Lipidomics and metabolomics for rare disease diagnosis

Lead Research Organisation: Swansea University
Department Name: Institute of Life Science Medical School


One of the top priorities set out by the UK Rare Diseases Framework is to help patients get a final diagnosis faster. There are an estimated 6,000-8,000 rare diseases, including over 1,000 inborn metabolic disorders. The majority of rare disease patients experience the diagnostic odyssey, including diagnosis delay, misdiagnosis, or no correct diagnosis. Harnessing the power of gene technology for patient care has made a significant advance, but gene sequencing is mostly limited to diagnosing patients with known mutations. To further transform rare disease diagnosis, biochemical methods including metabolomics, and gene sequencing technology need to be developed together and integrated. Clinicians want more global and efficient assays which can identify what is the cause of the medical problem and can rule out other conditions in an initial assessment with a fast turnaround time.

UK academic laboratories specialising in mass spectrometry have world-leading expertise in global metabolite analysis, known as metabolomics. Currently this technology is only used in ad hoc research collaborations, and the majority of patients do not directly benefit from such recent technology developments.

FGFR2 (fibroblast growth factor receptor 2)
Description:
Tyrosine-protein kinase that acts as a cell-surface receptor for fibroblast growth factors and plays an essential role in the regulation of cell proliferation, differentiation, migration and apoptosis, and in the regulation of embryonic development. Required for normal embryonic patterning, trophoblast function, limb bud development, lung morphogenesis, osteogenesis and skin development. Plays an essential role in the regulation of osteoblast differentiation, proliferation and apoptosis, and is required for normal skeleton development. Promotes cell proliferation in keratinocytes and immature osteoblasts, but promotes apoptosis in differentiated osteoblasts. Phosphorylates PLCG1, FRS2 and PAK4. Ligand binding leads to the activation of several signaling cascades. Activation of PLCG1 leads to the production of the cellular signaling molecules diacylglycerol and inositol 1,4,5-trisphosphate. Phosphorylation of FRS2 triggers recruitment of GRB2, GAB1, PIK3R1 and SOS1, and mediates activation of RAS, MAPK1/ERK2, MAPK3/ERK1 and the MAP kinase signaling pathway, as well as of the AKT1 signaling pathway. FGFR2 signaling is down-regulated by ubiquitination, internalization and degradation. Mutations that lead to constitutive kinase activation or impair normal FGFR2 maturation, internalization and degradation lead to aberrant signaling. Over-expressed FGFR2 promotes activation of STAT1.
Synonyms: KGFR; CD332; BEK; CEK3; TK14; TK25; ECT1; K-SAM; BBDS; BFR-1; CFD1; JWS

To address the challenges in rare disease diagnosis, by bringing together, bioanalysts including experts in metabolomics, clinical scientists, clinicians, geneticists, biostatisticians and patient groups, from across the four nations of the UK, our node aims to establish new routes for clinical access to multiplexed lipidomic/metabolomic assays targeted at rare diseases, enabling earlier diagnosis, intervention and improved clinical outcomes.

Technical Summary

Mass spectrometry (MS) offers high specificity of metabolite identification and quantification and is routinely used for newborn screening and by NHS metabolic laboratories. Recent advances in MS based metabolomics and lipidomics allow the quantitative profiling of a large number (>1,000) of metabolites in a given sample. MS is a powerful tool to reveal biochemical abnormalities and to facilitate rare disease diagnosis in combination with genomics and other biochemical assays. This project will bring MS expertise from the UK lipidomic/metabolomic community into the domain of rare disease diagnosis. It will translate the latest lipidomic/metabolomic methods from a research settings to the clinical laboratory.

Specifically, we will:

(1) Translate enhanced screening assays for rare lipid and metabolic disorders from the research laboratory to the NHS metabolic laboratory.
(2) Integrate metabolomics with genomics for diagnosis of Syndromes Without A Name.

With further technological development, i.e., faster sample turn-around and lower cost, we aim to incorporate more lipidomic/metabolomic technology into the diagnostic pathways as well as considering its future application to newborn screening programmes, allowing asymptomatic patients to be identified and diagnosed. The node will be open to new members who bring in different "omic" expertise including bioinformaticians and economists, also to new clinical centres with the challenge of diagnosing patients with rare metabolic disorders.


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